Daniel specialises in defending serious fraud and financial crime cases. He is recognised as one of the leading criminal practitioners in London and is described by the Legal 500 as a ‘fantastic lawyer’ who is ‘first rate’ with ‘encyclopaedic knowledge.’

BSQ Private Client Acquittal for Medical Physician

BSQ’s private client department has secured an acquittal for our professional client, a consultant medical physician. Our client was charged with offences contrary to the public order act and was acquitted following a unanimous jury verdict after a trial in the Crown Court. Roger Sahota was the conducting solicitor.  Counsel instructed was Michael McGarian QC of Drystone Chambers.

“I cannot thank you both enough for the efforts and services you have provided me since being notified by the police regarding the charges that were brought against me.

It has been a very difficult time for me and almost consumed a year of my life thinking about all the ways that this could have gone wrong and ruined my career, as well as other repercussions of criminal charges. Thankfully together as a team you put a stop to that happening.

Roger you have always kept a calm, organised and positive outlook from day one which helped me do the same during this lengthy wait for trial as well as everything preceding.

Michael your flair and passion really showed from our first meeting and kept consistent until the end. You inspired both myself and S.. to rise to the occasion of speaking in the courtroom as well as giving us all the best hope when we watched how rigorously you fought for my case.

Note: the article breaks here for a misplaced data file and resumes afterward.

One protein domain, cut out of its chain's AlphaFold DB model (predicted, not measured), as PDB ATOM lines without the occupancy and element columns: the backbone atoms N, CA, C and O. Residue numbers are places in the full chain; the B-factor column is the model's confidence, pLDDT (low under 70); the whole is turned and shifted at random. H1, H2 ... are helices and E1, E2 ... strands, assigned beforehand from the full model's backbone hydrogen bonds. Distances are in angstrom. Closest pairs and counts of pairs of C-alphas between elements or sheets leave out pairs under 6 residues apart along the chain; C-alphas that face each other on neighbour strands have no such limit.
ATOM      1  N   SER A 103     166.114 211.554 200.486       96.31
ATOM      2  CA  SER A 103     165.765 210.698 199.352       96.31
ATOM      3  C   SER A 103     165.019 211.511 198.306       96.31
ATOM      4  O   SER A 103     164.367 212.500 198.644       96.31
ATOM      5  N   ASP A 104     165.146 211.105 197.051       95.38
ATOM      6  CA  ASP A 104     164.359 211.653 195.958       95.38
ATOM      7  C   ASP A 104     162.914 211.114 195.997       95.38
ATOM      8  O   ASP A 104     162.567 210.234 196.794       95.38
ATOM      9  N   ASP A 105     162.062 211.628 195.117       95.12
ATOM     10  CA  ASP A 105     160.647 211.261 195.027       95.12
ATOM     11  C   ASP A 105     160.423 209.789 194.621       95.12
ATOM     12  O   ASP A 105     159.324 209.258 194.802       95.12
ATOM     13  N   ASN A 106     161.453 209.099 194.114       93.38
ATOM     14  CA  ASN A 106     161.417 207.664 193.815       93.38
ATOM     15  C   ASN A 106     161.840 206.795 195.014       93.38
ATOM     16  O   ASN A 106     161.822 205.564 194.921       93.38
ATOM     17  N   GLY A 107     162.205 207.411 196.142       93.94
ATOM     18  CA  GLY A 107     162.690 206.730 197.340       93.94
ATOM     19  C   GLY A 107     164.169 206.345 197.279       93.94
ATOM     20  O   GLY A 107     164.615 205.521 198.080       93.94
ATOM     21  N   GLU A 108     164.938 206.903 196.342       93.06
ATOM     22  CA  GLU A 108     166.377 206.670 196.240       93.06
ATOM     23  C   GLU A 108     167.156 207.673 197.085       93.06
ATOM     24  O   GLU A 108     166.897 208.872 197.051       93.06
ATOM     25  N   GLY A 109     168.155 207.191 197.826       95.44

My family and I all feel extremely well represented by you both and it's been a pleasure to have met you. I wish you both very well in the future.”

BSQ’s private client department has a formidable reputation for securing successful outcomes on behalf of our professional clients in a criminal and regulatory proceedings.We are pleased to report a number of outstanding results in recent contested criminal trials - see our recent blog entries – herehere and here.

If you are a professional charged with a serious criminal offence and require legal advice, please contact our London offices.

BSQ Cash Seizure Success

In contested cash seizure proceedings BSQ partner Roger Sahota has successfully secured the return of £10,000 to one of our clients. The cash was detained in the course of a fraud investigation concerning an investment broker in the city. After protracted correspondence, no further action was taken in relation to the underlying criminal investigation and cash seized from our client was returned.

 Roger Sahota has acted in a number of cases recently where he has successfully secured the return of large sums of cash detained in cash seizure proceedings before the Magistrate’s Court bought under Part 5 of the Proceeds of Crime Act 2002 - see here,

Roger is also currently instructed in a number of contested cash seizure and account freezing order proceedings before the Westminster Magistrate’s Court.

 If you require advice and assistance in relation to a cash seizure case please contact our London offices.

BSQ Instructed in Another Indian Extradition Challenge

BSQ partner Roger J Sahota has been instructed in another challenge to an extradition request brought by the Government of India

This follows on from a successful BSQ defence application for an extradition request to be discharged in the recent case of Angurala.